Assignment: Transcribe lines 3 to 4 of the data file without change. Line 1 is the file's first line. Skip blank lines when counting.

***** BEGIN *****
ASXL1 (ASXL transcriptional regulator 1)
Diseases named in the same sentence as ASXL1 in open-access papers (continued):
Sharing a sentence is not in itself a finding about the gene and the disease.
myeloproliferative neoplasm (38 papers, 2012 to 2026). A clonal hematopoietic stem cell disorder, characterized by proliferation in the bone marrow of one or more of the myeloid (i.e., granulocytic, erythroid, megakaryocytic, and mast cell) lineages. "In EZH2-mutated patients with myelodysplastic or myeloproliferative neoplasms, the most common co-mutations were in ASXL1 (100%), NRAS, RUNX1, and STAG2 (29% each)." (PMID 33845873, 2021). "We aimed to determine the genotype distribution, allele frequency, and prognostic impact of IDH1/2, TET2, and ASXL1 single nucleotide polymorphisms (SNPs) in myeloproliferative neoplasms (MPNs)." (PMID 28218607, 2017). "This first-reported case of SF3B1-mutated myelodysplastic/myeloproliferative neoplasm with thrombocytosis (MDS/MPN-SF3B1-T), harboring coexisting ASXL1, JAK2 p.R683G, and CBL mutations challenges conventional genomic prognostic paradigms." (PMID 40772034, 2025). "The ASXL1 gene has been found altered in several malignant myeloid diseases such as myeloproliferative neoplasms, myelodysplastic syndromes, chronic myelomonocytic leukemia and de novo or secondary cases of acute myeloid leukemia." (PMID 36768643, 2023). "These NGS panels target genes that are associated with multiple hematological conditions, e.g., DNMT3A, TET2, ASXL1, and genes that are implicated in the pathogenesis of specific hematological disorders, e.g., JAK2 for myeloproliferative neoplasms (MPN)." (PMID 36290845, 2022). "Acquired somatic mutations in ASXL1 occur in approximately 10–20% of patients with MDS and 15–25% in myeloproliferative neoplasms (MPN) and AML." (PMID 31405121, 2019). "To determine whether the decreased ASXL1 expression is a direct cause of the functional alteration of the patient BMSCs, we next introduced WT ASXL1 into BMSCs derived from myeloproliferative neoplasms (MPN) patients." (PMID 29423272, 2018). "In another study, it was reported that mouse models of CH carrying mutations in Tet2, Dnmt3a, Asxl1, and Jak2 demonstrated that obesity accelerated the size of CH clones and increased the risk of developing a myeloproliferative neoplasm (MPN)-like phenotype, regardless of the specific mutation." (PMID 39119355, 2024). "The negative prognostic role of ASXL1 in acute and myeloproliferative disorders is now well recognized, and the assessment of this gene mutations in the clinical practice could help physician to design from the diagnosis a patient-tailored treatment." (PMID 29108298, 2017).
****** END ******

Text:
Sharing a sentence is not in itself a finding about the gene and the disease.
myeloproliferative neoplasm (38 papers, 2012 to 2026). A clonal hematopoietic stem cell disorder, characterized by proliferation in the bone marrow of one or more of the myeloid (i.e., granulocytic, erythroid, megakaryocytic, and mast cell) lineages. "In EZH2-mutated patients with myelodysplastic or myeloproliferative neoplasms, the most common co-mutations were in ASXL1 (100%), NRAS, RUNX1, and STAG2 (29% each)." (PMID 33845873, 2021). "We aimed to determine the genotype distribution, allele frequency, and prognostic impact of IDH1/2, TET2, and ASXL1 single nucleotide polymorphisms (SNPs) in myeloproliferative neoplasms (MPNs)." (PMID 28218607, 2017). "This first-reported case of SF3B1-mutated myelodysplastic/myeloproliferative neoplasm with thrombocytosis (MDS/MPN-SF3B1-T), harboring coexisting ASXL1, JAK2 p.R683G, and CBL mutations challenges conventional genomic prognostic paradigms." (PMID 40772034, 2025). "The ASXL1 gene has been found altered in several malignant myeloid diseases such as myeloproliferative neoplasms, myelodysplastic syndromes, chronic myelomonocytic leukemia and de novo or secondary cases of acute myeloid leukemia." (PMID 36768643, 2023). "These NGS panels target genes that are associated with multiple hematological conditions, e.g., DNMT3A, TET2, ASXL1, and genes that are implicated in the pathogenesis of specific hematological disorders, e.g., JAK2 for myeloproliferative neoplasms (MPN)." (PMID 36290845, 2022). "Acquired somatic mutations in ASXL1 occur in approximately 10–20% of patients with MDS and 15–25% in myeloproliferative neoplasms (MPN) and AML." (PMID 31405121, 2019). "To determine whether the decreased ASXL1 expression is a direct cause of the functional alteration of the patient BMSCs, we next introduced WT ASXL1 into BMSCs derived from myeloproliferative neoplasms (MPN) patients." (PMID 29423272, 2018). "In another study, it was reported that mouse models of CH carrying mutations in Tet2, Dnmt3a, Asxl1, and Jak2 demonstrated that obesity accelerated the size of CH clones and increased the risk of developing a myeloproliferative neoplasm (MPN)-like phenotype, regardless of the specific mutation." (PMID 39119355, 2024). "The negative prognostic role of ASXL1 in acute and myeloproliferative disorders is now well recognized, and the assessment of this gene mutations in the clinical practice could help physician to design from the diagnosis a patient-tailored treatment." (PMID 29108298, 2017).